I ... entered the poem of life, whose purpose is ... simply to witness the beauties of the world,
to discover the many forms that love can take. (Barabara Blackman in 'Glass After Glass')


These poems are works in progress, and may be subject to revision without notice. Completed versions appear in my books. Nevertheless copyright applies to all texts found here.

2 March 2012

The Day We Lost the Volkswagen

During a momentary lull in her head,
the poor old thing lost her grip.
The boat she was towing towed her instead
ponderously down the slip,
backwards into the water.

For a swirling moment she almost floated,
she thought of setting sail.
But her bum tilted, her britches bloated —
she was heavy in the tail —
and the sly seaweed caught her.

I thought even then she might make a try
(she seemed to be righting her flank)
but she spun gravely, one eye on the sky,
gave a dignified splutter and sank.
The sea frothed briefly.

I don’t know — she wasn’t the kind to drift,
much less come apart at the seams.
But the sails and the clouds that day had a lift,
and perhaps she had some dreams.
It was a damn nuisance, chiefly.


© Rosemary Nissen 1974
from Universe Cat, Pariah Press (Melb.) 1985, and
Secret Leopard: new and selected poems 1974-2005 (Alyscamps Press, (Paris) 2005
First published Nation Review.
Also in:
A Second Australian Poetry Book for Children, Oxford
Secondary English Book 3, Macmillan
Off the Record, Penguin
Penguin Book of Australian Women Poets.

An oldie but a goodie, submitted, in addition to previous post, to dVerse Translucent Poetics: Writing Spoken Word, because unlike the previous it's in first person according to the requirements, and because it's my most popular poem in both publication and performance. (The only difference, I've found in practice, is that whereas the last line works best as a throwaway line on the page, in performance it must be hammed up and spoken with exaggerated drama as if written with an exclamation mark.)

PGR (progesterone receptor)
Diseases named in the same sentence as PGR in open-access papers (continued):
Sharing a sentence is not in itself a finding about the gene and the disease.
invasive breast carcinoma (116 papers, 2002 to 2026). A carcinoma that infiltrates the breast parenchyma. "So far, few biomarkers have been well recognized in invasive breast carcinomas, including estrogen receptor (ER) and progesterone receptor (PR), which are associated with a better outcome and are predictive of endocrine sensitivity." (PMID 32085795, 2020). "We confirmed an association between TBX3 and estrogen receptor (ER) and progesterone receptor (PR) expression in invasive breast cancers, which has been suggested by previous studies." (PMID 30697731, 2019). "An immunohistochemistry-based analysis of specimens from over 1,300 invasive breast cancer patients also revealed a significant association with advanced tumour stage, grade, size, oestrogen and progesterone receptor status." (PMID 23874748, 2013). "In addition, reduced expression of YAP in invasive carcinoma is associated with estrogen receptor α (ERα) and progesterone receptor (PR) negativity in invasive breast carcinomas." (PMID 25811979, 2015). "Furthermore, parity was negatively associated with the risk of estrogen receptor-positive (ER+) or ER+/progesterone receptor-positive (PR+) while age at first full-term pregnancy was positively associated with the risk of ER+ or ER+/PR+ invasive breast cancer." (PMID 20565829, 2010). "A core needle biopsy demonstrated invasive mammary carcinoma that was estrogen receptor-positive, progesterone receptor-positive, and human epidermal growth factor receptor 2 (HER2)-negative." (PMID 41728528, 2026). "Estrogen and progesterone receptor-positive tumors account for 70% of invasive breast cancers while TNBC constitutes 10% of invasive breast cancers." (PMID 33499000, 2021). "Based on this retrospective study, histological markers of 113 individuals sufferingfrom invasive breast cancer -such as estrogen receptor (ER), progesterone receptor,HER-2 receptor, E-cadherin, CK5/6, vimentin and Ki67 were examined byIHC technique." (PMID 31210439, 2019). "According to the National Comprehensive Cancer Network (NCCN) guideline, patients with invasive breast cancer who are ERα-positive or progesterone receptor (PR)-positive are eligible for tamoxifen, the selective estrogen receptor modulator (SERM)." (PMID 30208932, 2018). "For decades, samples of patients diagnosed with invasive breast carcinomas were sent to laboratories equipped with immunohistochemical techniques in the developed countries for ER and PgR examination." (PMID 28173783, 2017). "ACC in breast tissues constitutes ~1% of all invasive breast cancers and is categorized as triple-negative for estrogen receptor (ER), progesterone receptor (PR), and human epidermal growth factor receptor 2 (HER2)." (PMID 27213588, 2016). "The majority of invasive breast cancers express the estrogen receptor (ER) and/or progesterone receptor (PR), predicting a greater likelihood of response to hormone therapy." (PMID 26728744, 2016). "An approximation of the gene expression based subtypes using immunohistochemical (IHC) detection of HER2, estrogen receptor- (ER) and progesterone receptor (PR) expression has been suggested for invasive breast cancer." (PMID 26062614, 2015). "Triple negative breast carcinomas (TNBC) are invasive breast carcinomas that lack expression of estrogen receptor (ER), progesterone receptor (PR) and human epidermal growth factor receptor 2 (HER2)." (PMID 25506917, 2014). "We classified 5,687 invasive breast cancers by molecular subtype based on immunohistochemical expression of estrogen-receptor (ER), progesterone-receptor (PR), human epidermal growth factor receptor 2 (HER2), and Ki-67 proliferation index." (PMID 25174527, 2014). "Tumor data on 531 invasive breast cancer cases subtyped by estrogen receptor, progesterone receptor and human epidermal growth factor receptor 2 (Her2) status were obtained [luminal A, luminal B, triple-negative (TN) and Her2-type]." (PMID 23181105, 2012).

Also submitted to Poets United's Poetry Pantry #89 because I think it's time it found a wider audience outside Australia.

14 comments:

  1. I love this! The first stanza really cracked me up. I can clearly see why it's been published so many times. Thanks for sharing.

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  2. such a shame she couldn't drift towards her dreams...smiles..you had me with the volkswagen of course..german car...smiles...my first car was a VW beagle...loved it dearly.. enjoyed your poem...a lot..

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  3. I should really love to hear this spoken - it would increase the drama of it and the bathos of the last line. Not that it isn't great on the 'page' as well, but it is so patently a performance poem. I was seeing us in my mind's eye, years ago, edging cautiously down the slippery slip to launch our little sailing boat 'ti p'tin (little flirt).

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  4. def like your story telling...and it does make a huge difference on some lines how you read them...and i imagine that last line would go over well if done right...a bit sad at the loss of a VW you know...smiles..

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  5. Thank you, friends! Yes, she was such a good car until then, but never recovered. Dredged up, she was full of salt and we sold her off cheap. :(

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  6. Excellent - and you're quite right - deserves a wider audience and/or a rebirth ... I too, would love to hear it aloud ... maybe put it on Buddha Moskowitz's virtualpoetryreading.com ??

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  7. I love this! Definitely deserving of a VERY wide audience!

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  8. Thank you both. Sharon, that's an excellent suggestion, ta!

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  9. Oh, hang on, that's an international call from here! Perhaps not. But I'll look into alternatives.

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  10. Wonderful poem Rosemary. I loved reading your blog. Thank you for visiting mine.

    Blessed be

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  11. I love the image of her, spinning gravely, one eye on the sky. A total hoot!

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  12. I need it's summary. Somebody please help me out! :(

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    Replies
    1. Er .. how about, 'The VW sank'?
      - The Author

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